Lessons from a Bangladesh Adventure
Afiya Williams; Global Nomads Group
What I love most about my job at Global Nomads Group (GNG) is having the opportunity to regularly interact with amazing people around the world. Since GNG is a global, virtual-exchange organization, most of my connection with others happens from New York City, via technological tools like video conferencing and asynchronous chat forums in our school-based curricular programs. At different times throughout the year, though, I get to travel to places near and far. In those cherished times, I come out from behind my computer to connect face-to-face with some very dynamic young people and communities across the globe.
On my most recent adventure, I traveled to Bangladesh with a production team to create the Floating Schools video for this year’s Ocean Challenge. While there, I spent time in Dhaka, Rajshahi, and Pabna—three different locations that offered unique insights into the Bangladeshi people.
We were there to capture the story of the Pabna community and its new floating playground, made possible by the community’s hard work and the support of Students Rebuild. The brand new floating playground, which is featured in our video, joined a fleet of over 100 boats that provide services in education, healthcare, and recreation.
Due to changes in climate over the past several decades, Pabna experiences a 5-6 month monsoon season each year. During the monsoons, swelling rivers and intense flooding take a serious toll on daily activities; people lose access to basic services and some even lose their homes. The floods directly affect their crops, animals, and transportation systems. The boats, designed and created by architect Mohammad Rezwan and the non-profit organization Shidhulai Swanirvar Sangstha, provide a creative solution to a substantial environmental issue, exacerbated by rising sea levels and pollution.
I am still reflecting on my experience of a reality that is so different from my own. Though the video we made is truly captivating, its brevity only captures a snippet of the story of the people and their community. So, I thought I’d share 5 lessons I learned thoughts on this community from behind the scenes:
The direct effect of climate change and ocean health on the Bangladeshi people. I know about plastic pollution and how to monitor my individual impact on the ocean, but seeing the harsh reality of the consequences of plastic use on this community inspired me to redouble my efforts. Can you imagine depending on a river for nearly everything? Can you then imagine how you might survive if that river is unhealthy, polluted and swelling? Can you imagine having your entire community flooded for months, rendering even the most basic activities of daily life nearly impossible?
The commitment of the entire community. I was awestruck at the number of people involved in solving the problems of climate change as they affect the river. One architect may design the boats, but the entire village is engaged in building and repairing the boats, moving the boats along the river picking up children, teaching reading and writing to young students, leading lessons on water quality monitoring to older students, taking students on smaller boats to clean or test the water, and running floating health clinics.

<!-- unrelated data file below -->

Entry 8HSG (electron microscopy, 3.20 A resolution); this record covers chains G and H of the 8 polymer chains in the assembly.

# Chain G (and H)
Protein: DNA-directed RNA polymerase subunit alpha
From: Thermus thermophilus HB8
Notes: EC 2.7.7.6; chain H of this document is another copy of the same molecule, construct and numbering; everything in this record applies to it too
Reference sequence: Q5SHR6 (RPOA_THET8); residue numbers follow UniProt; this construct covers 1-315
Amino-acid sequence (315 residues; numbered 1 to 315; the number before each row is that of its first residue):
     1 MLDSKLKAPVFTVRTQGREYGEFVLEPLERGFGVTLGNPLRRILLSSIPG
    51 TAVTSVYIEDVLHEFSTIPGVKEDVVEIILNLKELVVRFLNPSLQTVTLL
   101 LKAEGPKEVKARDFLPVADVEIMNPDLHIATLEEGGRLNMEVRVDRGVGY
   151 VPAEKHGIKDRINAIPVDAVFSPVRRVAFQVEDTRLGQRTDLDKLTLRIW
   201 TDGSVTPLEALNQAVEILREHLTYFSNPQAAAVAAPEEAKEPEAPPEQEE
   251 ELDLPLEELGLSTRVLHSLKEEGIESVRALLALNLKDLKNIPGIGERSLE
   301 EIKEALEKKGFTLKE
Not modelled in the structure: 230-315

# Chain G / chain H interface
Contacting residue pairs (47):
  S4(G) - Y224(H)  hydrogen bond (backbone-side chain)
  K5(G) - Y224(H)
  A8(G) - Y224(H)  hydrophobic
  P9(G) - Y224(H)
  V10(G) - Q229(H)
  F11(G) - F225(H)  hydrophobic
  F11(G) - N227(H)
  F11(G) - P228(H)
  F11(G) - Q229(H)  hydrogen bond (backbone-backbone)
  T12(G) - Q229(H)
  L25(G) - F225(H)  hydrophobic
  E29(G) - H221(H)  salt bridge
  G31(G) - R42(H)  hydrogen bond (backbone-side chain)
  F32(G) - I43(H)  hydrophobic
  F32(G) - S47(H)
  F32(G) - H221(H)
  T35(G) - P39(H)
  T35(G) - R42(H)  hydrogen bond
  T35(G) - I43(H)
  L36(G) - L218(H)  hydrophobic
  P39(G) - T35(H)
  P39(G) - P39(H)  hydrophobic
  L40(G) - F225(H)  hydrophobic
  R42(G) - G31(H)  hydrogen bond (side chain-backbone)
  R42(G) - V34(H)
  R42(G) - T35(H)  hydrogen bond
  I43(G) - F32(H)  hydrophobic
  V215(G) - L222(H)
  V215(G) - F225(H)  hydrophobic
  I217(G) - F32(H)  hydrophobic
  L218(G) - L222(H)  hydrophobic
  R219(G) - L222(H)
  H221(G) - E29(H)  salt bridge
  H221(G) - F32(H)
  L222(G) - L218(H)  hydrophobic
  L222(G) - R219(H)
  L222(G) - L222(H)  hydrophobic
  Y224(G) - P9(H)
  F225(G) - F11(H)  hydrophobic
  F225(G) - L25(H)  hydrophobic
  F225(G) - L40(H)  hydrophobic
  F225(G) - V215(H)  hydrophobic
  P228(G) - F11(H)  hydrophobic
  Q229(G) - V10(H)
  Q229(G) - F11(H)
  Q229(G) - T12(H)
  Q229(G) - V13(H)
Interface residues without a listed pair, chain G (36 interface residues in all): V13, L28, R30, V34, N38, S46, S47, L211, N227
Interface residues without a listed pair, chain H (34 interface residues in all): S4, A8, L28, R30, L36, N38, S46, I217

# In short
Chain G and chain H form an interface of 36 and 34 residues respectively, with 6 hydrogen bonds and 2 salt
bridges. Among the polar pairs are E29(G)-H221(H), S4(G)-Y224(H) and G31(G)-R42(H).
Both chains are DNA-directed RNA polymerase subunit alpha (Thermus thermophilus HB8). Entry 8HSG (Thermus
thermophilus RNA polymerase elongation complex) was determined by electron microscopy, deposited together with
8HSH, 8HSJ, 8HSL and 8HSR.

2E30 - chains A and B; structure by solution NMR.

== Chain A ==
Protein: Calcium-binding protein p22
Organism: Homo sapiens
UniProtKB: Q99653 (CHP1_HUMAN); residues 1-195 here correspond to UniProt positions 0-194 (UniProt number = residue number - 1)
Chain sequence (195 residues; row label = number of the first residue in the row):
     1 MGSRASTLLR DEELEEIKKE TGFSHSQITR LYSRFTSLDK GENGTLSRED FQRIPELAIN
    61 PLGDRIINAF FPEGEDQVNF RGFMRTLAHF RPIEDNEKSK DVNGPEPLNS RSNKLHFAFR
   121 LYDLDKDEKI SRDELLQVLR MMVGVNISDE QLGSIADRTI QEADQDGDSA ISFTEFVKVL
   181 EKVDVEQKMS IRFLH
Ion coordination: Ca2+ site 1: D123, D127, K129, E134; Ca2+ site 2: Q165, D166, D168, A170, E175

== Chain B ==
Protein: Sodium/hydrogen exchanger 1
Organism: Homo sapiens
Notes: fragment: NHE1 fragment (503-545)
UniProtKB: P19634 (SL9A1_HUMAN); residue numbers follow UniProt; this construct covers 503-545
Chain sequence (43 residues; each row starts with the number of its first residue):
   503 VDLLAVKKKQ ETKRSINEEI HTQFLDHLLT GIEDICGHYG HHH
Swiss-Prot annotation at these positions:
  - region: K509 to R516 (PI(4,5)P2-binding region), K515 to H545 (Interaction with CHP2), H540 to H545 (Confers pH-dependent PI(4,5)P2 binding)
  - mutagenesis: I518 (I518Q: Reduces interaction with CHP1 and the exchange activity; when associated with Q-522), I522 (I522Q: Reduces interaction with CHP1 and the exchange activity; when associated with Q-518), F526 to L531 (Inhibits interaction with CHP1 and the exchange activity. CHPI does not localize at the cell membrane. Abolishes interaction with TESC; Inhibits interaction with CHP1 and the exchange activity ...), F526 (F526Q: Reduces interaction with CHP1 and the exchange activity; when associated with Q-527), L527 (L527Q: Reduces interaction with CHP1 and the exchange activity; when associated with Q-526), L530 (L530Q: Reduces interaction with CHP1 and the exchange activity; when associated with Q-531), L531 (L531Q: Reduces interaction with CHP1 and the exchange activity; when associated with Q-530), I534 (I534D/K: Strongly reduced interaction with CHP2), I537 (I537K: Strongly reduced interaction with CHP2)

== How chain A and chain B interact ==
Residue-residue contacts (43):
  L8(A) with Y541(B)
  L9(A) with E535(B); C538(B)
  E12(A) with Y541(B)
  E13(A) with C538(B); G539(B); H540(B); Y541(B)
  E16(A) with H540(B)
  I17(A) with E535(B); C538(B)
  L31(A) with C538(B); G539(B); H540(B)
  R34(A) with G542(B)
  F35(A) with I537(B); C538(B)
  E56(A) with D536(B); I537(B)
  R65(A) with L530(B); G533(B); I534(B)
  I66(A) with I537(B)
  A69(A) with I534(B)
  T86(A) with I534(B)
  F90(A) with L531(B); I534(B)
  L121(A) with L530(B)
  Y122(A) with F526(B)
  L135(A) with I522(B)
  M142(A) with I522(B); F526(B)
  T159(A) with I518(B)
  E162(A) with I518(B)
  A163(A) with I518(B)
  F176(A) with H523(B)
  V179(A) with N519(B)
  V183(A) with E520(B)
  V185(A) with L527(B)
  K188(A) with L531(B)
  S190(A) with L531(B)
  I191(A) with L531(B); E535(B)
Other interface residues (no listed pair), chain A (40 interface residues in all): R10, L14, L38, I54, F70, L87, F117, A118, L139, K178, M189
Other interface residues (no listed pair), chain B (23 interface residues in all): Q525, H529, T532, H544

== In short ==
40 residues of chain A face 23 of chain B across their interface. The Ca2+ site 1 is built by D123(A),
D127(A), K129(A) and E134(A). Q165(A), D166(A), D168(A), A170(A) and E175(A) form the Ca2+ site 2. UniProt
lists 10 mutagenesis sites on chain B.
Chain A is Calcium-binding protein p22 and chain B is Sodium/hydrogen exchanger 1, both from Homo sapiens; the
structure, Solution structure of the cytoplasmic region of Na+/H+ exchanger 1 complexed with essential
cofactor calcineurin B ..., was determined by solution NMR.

The excitement of youth to connect with others who are different than them. I do not speak Bangladeshi and many people in Pabna do not speak English. We still managed to communicate, either non-verbally or with the English skills that some of the young people of Bangladesh have. Youth introduced me to their siblings, told me about their teachers, pointed out cool parts of their community (like a huge beehive and the trees they most like to climb). From small children to teens, there was a braveness and curiosity that transcended language barriers.
The innate interdependency of people and their habitats. Not only do the people work with the river daily, they are also continuously working with their crops and animals to sustain life for their families. The trees provide wood for the boats, the river provides fish for meals, the cows and crops provide income and the people provide care and nurturing to maintain the reciprocal relationship needed.
The unexpected similarities between Bangladesh and NYC. Both places are buzzing with people and noise at every turn. And in both cities, despite how they are seen from the outside, there is a clear humanity -- kids running and playing, business owners tending to their properties and parents holding their babies and fighting for their educations and futures.
The experience of this trip built on my firm belief in the work of Students Rebuild and Global Nomads Group. I am motivated by the stories of young people and their work to improve the world. Whether we are facing our differences or understanding our shared connection to the ocean, the message remains the same -- positive change requires all of us, working together, for the greater good. We all need to come together to reduce the threats facing humanity and our environment. We are all necessary to confront any challenge we face. As we’ve learned from exploring the ocean, no matter where you are -- you are in an interdependent relationship with the ocean and every other person on the planet. So, thinking about the people I met in Bangladesh who rely on all of us to keep the oceans clean, what is one thing you will do for the ocean?